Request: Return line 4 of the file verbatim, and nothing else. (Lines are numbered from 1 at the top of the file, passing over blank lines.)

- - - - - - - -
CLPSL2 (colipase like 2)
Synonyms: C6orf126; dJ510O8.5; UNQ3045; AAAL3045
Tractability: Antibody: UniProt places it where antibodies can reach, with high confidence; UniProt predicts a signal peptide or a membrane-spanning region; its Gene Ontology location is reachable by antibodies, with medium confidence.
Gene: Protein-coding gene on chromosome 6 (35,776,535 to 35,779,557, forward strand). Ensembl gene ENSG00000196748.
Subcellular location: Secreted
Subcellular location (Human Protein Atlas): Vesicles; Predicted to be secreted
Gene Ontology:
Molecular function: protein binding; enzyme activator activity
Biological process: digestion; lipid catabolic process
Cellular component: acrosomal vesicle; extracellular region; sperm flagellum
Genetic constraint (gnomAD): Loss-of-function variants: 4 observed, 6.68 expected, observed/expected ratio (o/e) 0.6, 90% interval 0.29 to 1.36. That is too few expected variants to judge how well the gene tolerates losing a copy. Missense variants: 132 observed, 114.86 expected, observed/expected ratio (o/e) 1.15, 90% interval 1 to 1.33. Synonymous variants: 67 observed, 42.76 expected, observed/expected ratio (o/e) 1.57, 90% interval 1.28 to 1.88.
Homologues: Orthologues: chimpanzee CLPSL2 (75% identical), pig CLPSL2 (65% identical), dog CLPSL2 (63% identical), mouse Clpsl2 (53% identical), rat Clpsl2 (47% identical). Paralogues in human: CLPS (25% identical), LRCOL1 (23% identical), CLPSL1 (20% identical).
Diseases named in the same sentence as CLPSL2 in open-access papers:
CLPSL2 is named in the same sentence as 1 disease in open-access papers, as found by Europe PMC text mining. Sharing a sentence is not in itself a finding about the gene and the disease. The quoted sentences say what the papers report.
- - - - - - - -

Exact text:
Gene: Protein-coding gene on chromosome 6 (35,776,535 to 35,779,557, forward strand). Ensembl gene ENSG00000196748.